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Tuesday, May 17, 2022

Four killed as Storm Eunice batters UK as falling trees kill 2

At least four people have been killed by falling trees and debris as Storm Eunice continues to batter the UK with winds of up to 122mph – causing widespread damage and travel chaos for millions across the country.

A man in his early 60s became the first known victim when he was killed by a falling tree in County Wexford in the Republic of Ireland while out working to clear the area.

The second victim, a man in his 20s, is believed to have been killed when a Mercedez-Benz Sprinter he was travelling in collided with a tree in the market town of Alton, Hampshire, this afternoon.

Hampshire Constabulary said the driver, also in his 20s, was taken to Southampton General Hospital with serious injuries, while officers investigated the ‘exact circumstances’ of the incident.

The third victim was confirmed tonight as a woman in her 30s, who was crushed by a tree at around 4pm while being driven in car by a man on Muswell Hill Road in Haringey, north London.

Metropolitan Police said the driver, also in his 30s, was taken to hospital, where his condition is not believed to be life-threatening.

Peray Ahmet, leader of Haringey Council, said: ‘I was deeply saddened to receive the news that a member of the public has died after a tree fell on a car in Highgate.

‘On behalf of everyone at Haringey Council I express my deepest sympathies to her family at this incredibly difficult time.

‘Our teams are working tirelessly to clear fallen trees and debris and to secure any structures that pose a risk to the public. I urge all residents to follow official advice and be alert to the dangers that come with the extreme weather that continues to affect the borough.’

Meanwhile a man in his 50s died in Netherton, Merseyside, after debris struck the windscreen of a van he was travelling in, making him the fourth known victim of the storm.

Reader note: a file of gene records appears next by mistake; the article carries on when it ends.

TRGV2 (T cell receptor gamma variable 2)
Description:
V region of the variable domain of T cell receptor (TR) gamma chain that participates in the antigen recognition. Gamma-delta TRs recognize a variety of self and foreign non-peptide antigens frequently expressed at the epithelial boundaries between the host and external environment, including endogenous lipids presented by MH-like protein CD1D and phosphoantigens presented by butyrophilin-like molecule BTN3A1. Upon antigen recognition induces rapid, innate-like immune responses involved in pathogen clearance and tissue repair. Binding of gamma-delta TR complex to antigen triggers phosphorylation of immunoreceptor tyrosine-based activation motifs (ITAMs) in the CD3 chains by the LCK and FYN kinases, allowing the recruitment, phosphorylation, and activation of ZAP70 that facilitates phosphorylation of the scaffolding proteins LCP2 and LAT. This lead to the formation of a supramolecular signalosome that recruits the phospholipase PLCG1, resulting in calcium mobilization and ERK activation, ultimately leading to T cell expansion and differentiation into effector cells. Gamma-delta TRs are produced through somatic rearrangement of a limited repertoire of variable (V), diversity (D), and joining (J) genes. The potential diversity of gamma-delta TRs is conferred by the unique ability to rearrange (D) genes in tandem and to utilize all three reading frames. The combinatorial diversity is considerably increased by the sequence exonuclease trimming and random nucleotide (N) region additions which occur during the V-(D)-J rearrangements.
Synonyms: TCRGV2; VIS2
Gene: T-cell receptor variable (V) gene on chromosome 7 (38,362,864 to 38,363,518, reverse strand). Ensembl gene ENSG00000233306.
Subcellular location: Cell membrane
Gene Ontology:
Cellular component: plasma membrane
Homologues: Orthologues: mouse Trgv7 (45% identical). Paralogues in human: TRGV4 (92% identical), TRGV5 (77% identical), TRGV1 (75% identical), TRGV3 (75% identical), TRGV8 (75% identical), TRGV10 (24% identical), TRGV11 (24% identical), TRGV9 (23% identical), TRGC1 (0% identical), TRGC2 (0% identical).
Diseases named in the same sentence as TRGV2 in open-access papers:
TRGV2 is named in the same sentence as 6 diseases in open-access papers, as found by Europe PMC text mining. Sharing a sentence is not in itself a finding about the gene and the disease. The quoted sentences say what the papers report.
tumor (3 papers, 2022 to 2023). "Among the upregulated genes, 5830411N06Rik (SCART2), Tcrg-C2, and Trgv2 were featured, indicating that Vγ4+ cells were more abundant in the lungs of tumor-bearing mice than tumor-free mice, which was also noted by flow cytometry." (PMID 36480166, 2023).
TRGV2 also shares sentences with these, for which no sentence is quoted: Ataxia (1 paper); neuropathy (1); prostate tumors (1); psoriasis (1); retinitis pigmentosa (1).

Merseyside Police said the unnamed passenger was pronounced dead at the scene while the driver of the vehicle was not injured. The family has been informed.

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More than 165,000 Britons were left without power on Friday after England was hit by the strongest winds on record which saw the roof of The O2 ripped apart, lorries blown over and trees felled amid travel chaos.

The top speed of 122mph at Needles on the Isle of Wight today is provisionally the highest gust ever in England and means Storm Eunice is now worse than the 1987 Great Storm when gusts peaked at 115mph in West Sussex.

Today’s red warnings ended at 12pm in the South West and 3pm in the South East, but forecasters continue to be concerned over ‘flying debris resulting in danger to life’ as well as ‘roofs blown off and power lines brought down’. An amber warning for gusts up to 80mph covers the whole of England until 9pm tonight having started at 5am.

Hundreds of schools were closed, all trains in Wales were suspended and rail passengers across England were told not to travel amid mass cancellations as the Army was on standby and the Government held a Cobra meeting. In addition, UK Power Networks said a total of around 168,000 customers across Britain were without power today.

Large parts of the white covering on The O2 in London’s Greenwich could be seen flapping in the strong winds today. Witness Mala Sharma said ‘more and more parts are getting ripped off’, adding ‘it’s going to be a safety issue for people around’. Ms Sharma said it happened ‘right in front of my eyes’ and that the damage ‘started off with a patch’ but then a ‘chunk’ of the roof on the building, formerly known as the Millennium Dome, ripped off.

Around 1,000 people were evacuated. London Fire Brigade Station Commander Chris Kamara said: ‘Firefighters cordoned off the area to ensure no one was injured by any further falling debris. There has been no actual collapse or structural damage to the building, but due to the nature of the canvas material which covers The O2, it has come loose in high winds and looks quite dramatic. Crews have made the scene safe and The O2 is now closed.’

An O2 spokesman said: ‘There has been some damage caused to the tent fabric in our roof at The O2. The affected areas have been cleared and The O2 will remain closed for the rest of the day. The safety of our visitors remains of paramount importance, and we will continue to assess the ongoing situation and act accordingly.’

London Fire Brigade declared a major incident – saying it was prioritising calls where there was a risk to life, after taking 550 calls between 10.30am and 1pm which was more than the average normally taken in a 24-hour period.

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